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BCCLA’s handbook on what to do if CSIS approaches you


With the recent testimonies from Muslim Canadians being approached by CSIS, sometimes at their workplace, it is important to remind people what their rights are and what they can do if they are ever approached by CSIS.

Read the British Columbia Civil Liberties Association’s handbook here.

Read the People’s Commission Network’s Top Ten Reasons to not Talk – or Listen – to CSIS.

The Protection Charter for Canadians detained abroad

Protection Charter

ICLMG is one of the many supporters of the Protection Charter

Amnesty International & Fahmy Foundation – Some cases of Canadians detained abroad have received strong support at senior political levels, others virtually none. Some have been complicated or undermined by the fact that Canadian security or law enforcement agencies have been involved and even complicit. In some instances the Canadian government’s response has appeared to be tempered because of close economic, strategic or political ties with the foreign government in question; other times Canadian options have been limited because relations with the foreign government are strained. There is a growing perception that some Canadians who face human rights violations abroad receive less political support than others might, because of their personal, family, political or religious background.

Most recently the case of Mohamed Fahmy, wrongfully imprisoned in Egypt because of his work as a journalist, has brought into sharp focus the urgent need to reform and strengthen the laws, policies and practices that guide Canadian government action in such cases. The Canadian government frequently failed to press hard on Mohamed Fahmy’s behalf and to raise his case at senior levels, meaning his detention was prolonged and delays in ensuring he received necessary medical treatment while in prison have resulted in a permanent disability in his arm.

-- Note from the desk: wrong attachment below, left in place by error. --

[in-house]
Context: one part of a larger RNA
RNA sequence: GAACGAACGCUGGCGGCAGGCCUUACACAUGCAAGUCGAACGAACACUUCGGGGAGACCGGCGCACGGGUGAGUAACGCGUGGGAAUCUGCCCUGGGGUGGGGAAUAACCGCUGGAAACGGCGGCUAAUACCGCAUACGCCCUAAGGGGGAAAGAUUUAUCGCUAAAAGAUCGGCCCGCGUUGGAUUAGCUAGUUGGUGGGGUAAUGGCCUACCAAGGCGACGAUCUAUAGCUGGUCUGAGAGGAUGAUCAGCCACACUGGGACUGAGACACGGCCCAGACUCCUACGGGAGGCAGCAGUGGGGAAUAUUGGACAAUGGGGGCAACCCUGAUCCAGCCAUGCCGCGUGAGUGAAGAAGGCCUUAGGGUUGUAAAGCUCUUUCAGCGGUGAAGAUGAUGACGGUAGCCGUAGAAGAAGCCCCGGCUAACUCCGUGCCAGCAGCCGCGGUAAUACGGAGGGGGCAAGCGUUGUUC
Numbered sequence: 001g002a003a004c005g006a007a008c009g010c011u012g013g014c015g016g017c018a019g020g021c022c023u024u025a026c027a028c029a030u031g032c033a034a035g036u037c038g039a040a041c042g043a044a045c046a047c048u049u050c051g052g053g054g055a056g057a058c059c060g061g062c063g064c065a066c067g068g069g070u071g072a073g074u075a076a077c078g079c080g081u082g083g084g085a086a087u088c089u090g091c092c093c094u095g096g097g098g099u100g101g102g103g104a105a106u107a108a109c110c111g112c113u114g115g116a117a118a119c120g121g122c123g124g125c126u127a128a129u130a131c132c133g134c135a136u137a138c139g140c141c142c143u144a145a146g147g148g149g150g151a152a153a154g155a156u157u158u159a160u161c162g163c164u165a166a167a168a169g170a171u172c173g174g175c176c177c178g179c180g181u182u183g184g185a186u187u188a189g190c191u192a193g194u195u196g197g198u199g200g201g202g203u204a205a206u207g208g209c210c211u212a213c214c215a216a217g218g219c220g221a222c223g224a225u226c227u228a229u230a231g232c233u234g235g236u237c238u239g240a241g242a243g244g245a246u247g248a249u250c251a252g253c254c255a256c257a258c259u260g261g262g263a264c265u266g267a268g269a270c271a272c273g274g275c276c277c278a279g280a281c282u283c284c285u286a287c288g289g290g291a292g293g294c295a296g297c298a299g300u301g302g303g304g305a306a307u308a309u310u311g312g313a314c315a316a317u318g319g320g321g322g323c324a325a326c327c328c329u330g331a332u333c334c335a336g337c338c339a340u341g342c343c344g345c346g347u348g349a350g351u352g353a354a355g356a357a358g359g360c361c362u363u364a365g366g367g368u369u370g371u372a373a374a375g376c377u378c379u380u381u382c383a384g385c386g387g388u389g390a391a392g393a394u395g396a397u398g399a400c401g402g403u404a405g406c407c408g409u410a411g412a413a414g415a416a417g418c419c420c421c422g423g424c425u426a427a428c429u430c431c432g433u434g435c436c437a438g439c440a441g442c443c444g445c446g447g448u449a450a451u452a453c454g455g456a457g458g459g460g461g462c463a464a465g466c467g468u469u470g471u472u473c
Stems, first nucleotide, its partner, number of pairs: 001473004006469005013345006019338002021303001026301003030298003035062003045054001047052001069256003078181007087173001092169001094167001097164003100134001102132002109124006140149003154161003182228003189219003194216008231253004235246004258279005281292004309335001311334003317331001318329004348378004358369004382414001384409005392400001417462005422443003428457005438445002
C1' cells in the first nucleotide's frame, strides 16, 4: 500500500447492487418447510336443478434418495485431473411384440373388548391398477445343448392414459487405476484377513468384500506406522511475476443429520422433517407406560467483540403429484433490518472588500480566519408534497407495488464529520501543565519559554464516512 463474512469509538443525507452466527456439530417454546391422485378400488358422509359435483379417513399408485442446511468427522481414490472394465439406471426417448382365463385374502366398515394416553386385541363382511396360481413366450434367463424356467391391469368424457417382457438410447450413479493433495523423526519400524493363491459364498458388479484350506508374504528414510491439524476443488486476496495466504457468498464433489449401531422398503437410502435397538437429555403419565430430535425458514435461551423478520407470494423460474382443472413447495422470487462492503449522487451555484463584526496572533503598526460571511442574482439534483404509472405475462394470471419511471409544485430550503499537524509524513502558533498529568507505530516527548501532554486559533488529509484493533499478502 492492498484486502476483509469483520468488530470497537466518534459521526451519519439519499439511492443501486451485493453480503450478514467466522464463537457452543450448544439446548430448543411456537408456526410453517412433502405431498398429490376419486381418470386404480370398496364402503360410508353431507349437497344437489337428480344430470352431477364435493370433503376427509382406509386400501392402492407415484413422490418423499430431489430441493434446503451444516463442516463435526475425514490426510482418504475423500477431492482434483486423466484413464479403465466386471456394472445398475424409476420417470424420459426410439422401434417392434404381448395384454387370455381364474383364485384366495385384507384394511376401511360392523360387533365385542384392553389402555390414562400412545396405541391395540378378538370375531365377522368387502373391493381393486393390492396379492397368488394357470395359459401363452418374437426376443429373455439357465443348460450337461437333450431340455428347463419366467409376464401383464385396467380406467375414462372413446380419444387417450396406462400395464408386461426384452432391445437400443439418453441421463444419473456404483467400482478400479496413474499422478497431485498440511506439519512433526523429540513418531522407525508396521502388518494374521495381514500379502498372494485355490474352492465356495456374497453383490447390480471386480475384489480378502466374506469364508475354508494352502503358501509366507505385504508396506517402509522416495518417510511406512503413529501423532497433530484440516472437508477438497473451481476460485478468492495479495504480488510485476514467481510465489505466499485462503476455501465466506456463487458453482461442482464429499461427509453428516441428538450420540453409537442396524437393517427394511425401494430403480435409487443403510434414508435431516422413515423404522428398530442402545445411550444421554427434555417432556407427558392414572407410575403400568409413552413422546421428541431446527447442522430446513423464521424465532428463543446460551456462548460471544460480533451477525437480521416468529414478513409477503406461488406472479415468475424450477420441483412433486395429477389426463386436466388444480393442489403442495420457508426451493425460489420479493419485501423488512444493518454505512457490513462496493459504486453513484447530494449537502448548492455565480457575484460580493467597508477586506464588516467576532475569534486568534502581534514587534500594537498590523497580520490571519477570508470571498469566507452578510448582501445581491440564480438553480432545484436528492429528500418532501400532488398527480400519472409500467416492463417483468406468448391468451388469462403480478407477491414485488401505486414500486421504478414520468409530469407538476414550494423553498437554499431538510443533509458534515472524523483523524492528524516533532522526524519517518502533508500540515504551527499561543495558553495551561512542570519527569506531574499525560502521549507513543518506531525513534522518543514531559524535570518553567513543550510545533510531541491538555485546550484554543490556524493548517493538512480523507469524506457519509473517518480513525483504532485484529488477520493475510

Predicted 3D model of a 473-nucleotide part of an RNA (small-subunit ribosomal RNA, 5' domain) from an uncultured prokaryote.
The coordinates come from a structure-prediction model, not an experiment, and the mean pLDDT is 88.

The need for reform is urgent because while Mohamed Fahmy is now safely back in Canada, in countries around the world other individuals remain wrongly imprisoned, face the possibility of execution, have been and may again be tortured, or are at risk of other human rights violations at this very time.

This Charter is being offered as an appeal to the Canadian government to commit to a reform process over the course of 2016 that will change practices, revise policies and amend laws as needed; all with an eye to strengthening Canadian efforts to protect Canadian citizens, permanent residents and individuals with close Canadian connections from serious human rights violations in other countries.

The 12 points of the Protection Charter:

1 Enshrine the right to consular assistance and equal treatment in Canadian law

2 Develop transparent criteria to guide consular assistance

3 Protecting Canadian journalists abroad

4 Actively defend Canadian nationality

5 Do not allow unjust foreign laws or practices to deter Canadian action

6 Establish an independent office for review of consular assistance

7 Consistent support for death penalty clemency

8 Institute review and oversight of Canadian national security agencies

9 Ongoing concerns after release: access to justice and freedom of movement

10 Ratify the Optional Protocol to the Convention against Torture

11 Develop an inter-governmental network

12 Establish guidelines for permanent residents and others with Canadian connections

Read the full Protection Charter here.